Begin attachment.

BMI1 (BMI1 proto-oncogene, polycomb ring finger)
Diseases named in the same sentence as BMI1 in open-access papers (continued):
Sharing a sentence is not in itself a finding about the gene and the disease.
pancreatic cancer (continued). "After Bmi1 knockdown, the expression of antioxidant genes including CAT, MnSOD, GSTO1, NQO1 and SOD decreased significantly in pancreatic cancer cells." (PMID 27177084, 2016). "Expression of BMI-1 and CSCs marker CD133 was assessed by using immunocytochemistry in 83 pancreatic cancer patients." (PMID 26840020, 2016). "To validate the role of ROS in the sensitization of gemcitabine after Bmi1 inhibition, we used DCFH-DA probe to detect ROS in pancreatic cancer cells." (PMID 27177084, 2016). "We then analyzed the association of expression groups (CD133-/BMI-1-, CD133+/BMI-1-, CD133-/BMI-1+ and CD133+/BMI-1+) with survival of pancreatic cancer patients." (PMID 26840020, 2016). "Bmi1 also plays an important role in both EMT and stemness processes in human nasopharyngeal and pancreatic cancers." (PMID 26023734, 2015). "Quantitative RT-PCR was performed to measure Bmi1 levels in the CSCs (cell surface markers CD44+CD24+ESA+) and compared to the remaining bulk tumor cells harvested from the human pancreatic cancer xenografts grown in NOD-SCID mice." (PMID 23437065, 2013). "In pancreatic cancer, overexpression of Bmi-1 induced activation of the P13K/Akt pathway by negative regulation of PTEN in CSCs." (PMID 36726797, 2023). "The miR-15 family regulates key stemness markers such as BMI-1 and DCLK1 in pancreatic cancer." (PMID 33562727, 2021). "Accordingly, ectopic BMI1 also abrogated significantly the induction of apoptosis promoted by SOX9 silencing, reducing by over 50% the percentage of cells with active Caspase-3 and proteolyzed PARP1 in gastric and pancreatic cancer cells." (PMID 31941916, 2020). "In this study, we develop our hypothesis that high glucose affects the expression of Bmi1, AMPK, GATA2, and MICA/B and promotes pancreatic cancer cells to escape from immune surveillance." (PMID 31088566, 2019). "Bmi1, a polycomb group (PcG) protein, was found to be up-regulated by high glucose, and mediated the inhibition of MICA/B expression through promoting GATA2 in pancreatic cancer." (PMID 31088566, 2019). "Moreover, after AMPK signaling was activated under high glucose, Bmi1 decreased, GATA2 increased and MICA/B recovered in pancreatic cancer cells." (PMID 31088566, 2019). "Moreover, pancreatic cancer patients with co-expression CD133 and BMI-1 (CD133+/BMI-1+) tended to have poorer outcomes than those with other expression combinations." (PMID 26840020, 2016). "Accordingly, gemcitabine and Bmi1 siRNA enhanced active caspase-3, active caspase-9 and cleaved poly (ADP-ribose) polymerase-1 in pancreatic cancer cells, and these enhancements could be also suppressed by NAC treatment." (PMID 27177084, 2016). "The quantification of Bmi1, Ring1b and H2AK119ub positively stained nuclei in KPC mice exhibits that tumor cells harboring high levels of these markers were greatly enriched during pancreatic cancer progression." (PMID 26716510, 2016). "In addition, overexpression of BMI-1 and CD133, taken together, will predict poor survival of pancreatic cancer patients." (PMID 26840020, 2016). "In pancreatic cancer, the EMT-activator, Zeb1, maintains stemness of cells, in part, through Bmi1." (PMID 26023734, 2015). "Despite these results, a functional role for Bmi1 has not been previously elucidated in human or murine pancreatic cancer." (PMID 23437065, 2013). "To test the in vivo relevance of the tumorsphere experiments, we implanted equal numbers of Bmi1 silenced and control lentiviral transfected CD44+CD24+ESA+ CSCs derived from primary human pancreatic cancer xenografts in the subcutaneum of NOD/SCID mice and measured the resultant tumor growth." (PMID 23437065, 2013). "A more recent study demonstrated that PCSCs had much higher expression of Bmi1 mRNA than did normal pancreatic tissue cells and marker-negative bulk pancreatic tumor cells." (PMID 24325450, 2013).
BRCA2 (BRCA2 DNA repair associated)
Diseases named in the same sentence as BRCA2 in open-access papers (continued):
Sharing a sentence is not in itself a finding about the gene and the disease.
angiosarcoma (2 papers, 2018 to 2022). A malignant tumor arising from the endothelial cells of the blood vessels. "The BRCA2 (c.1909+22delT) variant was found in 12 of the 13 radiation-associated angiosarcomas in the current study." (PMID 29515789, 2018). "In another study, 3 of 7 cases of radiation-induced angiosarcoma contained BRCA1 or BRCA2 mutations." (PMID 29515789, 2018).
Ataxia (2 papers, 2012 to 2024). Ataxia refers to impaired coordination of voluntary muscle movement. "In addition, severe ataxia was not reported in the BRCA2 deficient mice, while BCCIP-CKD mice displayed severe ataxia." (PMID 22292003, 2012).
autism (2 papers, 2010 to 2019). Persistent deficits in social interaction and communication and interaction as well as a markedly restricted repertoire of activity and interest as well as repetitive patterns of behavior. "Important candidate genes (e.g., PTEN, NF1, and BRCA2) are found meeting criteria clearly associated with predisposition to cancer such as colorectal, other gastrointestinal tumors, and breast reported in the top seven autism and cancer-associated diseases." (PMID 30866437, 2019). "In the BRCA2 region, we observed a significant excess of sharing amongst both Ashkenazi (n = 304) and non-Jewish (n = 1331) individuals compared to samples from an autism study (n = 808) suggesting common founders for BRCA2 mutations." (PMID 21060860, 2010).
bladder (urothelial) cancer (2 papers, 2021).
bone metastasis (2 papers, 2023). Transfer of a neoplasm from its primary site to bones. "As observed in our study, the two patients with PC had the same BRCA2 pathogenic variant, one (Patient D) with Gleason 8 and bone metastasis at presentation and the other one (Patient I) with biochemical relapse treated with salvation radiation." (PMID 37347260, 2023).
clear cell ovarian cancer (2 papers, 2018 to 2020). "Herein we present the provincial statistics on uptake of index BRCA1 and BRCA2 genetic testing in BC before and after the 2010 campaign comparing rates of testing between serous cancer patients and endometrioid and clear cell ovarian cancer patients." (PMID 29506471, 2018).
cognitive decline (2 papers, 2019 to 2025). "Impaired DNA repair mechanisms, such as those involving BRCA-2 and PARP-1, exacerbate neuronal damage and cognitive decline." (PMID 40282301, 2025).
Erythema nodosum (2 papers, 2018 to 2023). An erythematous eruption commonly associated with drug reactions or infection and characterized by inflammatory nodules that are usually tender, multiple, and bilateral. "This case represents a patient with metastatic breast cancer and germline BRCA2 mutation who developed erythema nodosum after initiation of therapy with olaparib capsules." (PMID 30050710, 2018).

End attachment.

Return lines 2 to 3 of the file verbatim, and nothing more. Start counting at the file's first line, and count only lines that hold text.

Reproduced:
Diseases named in the same sentence as BMI1 in open-access papers (continued):
Sharing a sentence is not in itself a finding about the gene and the disease.